Motivational Interviewing

Motivational interviewing (MI) is a goal-focused, client-centered counseling approach developed, in part, by clinical psychologists William R. Miller and Stephen Rollnick. The goal of MI is to help people resolve ambivalent feelings and insecurities and find the motivation they need to change their behavior. Although motivational interviewing was first used for problem drinking and others with substance abuse issues, it has been proven effective for many people struggling with making healthier choices. This therapeutic technique works especially well with those who start off resistive, unmotivated or unprepared for change (and less well on those who are already prepared and motivated to change). Think this approach might be right for you? Reach out to one of TherapyDen’s motivational interviewing specialists today.

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Motivational interviewing (MI) is a person-centered strategy. It is used to elicit client motivation to change a specific negative behavior. MI engages clients, elicits change talk and evokes patient motivation to make positive changes. It can also be used to explore discrepancies that interfere with progress with making change.

— Barbara Morales-Rossi, Licensed Marriage & Family Therapist in Monterey, CA

I have been using this treatment modality for my entire career, and it has proven to be effective for individuals who are still contemplating their readiness for change. While others in your life may be growing frustrated, I am more than willing to sit with you in that contemplation and help you move towards your goals at your own pace.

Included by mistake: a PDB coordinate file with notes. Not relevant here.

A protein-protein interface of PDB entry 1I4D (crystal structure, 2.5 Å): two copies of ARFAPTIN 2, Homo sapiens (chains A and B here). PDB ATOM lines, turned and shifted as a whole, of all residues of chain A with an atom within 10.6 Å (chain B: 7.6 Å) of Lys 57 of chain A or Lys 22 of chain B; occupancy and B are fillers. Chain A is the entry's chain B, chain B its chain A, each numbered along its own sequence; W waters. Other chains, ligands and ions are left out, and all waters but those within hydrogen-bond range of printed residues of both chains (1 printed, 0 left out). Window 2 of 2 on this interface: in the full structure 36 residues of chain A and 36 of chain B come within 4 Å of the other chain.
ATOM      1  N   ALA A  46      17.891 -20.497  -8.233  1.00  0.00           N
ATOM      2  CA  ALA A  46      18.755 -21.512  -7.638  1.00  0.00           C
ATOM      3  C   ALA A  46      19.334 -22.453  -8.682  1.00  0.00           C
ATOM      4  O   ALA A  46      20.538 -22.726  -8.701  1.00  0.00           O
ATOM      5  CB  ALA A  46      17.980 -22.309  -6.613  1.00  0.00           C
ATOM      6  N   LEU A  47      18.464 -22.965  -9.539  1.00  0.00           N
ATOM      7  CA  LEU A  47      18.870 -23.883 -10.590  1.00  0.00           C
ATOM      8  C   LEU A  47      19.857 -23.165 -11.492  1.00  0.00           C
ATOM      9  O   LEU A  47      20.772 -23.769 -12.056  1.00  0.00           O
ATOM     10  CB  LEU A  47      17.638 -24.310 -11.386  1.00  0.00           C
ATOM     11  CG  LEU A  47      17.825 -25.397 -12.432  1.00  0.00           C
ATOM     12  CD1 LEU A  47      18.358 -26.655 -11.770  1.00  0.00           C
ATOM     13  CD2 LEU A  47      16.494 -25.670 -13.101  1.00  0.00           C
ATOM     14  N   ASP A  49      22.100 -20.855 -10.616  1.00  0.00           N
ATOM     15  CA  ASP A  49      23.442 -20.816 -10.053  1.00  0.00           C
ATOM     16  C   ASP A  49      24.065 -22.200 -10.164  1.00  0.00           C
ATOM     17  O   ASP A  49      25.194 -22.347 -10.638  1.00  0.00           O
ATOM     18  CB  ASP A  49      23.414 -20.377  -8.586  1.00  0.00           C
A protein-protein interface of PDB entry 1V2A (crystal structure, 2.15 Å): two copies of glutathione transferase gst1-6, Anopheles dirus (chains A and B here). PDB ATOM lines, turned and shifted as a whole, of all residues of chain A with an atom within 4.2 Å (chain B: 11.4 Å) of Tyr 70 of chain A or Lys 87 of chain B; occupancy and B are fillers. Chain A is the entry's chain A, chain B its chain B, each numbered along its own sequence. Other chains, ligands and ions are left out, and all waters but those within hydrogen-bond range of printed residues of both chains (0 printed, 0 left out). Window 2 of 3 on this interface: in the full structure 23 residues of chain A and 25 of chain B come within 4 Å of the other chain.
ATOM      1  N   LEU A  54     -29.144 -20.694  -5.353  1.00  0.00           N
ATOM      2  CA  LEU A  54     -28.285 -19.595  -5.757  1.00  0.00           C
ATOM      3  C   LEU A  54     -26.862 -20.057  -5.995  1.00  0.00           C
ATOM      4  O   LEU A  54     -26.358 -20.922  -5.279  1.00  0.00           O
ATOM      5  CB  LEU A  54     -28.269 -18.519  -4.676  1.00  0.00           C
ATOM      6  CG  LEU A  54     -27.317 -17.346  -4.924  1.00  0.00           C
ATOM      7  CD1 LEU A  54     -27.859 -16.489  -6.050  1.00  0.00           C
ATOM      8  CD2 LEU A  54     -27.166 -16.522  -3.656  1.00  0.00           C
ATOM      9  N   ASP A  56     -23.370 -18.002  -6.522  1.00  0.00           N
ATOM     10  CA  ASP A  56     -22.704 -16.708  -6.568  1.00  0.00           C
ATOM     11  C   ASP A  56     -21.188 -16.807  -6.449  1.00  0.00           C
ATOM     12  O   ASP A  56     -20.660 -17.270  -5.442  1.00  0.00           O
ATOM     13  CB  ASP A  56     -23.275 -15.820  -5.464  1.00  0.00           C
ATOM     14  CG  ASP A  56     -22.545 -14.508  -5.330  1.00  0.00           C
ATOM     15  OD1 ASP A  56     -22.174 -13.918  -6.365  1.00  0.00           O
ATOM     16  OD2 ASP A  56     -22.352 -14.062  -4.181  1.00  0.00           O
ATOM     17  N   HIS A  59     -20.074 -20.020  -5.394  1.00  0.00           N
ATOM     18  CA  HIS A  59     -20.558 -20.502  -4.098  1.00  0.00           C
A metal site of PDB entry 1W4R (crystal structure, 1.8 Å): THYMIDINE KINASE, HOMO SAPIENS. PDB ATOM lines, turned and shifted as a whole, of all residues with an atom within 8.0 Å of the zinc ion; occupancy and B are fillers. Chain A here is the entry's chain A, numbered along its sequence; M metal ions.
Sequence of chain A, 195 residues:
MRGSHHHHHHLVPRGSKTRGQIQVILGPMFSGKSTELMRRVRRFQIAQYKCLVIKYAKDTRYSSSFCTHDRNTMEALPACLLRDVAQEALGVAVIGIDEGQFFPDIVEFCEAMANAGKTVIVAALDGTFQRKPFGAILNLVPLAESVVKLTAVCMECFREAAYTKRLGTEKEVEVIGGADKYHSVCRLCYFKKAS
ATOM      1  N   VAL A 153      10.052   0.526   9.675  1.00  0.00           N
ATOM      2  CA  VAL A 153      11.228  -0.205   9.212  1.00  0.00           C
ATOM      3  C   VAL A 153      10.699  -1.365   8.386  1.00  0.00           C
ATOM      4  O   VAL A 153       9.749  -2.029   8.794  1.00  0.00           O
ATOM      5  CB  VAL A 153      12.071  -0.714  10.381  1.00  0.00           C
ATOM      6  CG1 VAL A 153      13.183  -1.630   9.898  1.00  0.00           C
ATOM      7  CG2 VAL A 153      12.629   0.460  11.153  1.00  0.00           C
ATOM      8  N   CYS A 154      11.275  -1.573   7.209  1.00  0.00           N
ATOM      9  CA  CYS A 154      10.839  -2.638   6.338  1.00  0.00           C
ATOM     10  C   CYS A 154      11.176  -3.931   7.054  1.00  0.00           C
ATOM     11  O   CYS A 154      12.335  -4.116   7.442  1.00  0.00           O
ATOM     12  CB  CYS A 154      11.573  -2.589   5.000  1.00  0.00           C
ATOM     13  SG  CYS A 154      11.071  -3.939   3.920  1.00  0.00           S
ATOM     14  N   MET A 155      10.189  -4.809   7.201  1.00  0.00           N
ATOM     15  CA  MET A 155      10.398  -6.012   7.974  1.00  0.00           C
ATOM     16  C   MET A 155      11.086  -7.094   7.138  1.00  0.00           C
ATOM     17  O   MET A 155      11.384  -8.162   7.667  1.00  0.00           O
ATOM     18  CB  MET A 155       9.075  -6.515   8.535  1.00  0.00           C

— Sam Weiss, Licensed Clinical Social Worker

As an addiction professional for over 10 years, MI is a foundational method of helping a client move toward change.

— Gregory Gooden, Licensed Marriage & Family Therapist in POMONA, CA

This set of skills is based on asking a series of questions to help you uncover your underlying reasons to move forward with plans or identify and work with obstacles that prevent you from doing so.

— Kate McNulty, Clinical Social Worker in ,

My first foray into addiction counseling included training in Motivational Interviewing. Since that time, I have utilized that model to work with clients and found it to be exceedingly helpful with all types of clients. I have regularly engaged in workshops and training focused on Motivational Interviewing because of the success I have found in utilizing this approach.

— Love Singleton, Licensed Clinical Social Worker in Cape Coral, FL

Personal growth is so... personal. How could I know more than you of what you want and need at any given time? MI is a respectful system that helps you determine your own goals. I will not be telling you what to do or think; I will be there beside you listening carefully so that you can hear yourself. This way we can get you further down the road to knowing yourself and living your values.

— christine loeb, Licensed Marriage & Family Therapist in Encino, CA

This method will help you resolve ambivalent feelings and insecurities to find the internal motivation they need to change their behavior. It is a practical, empathetic, and short-term process that takes into consideration how difficult it is to make life changes. It is also non-judgmental and conversational.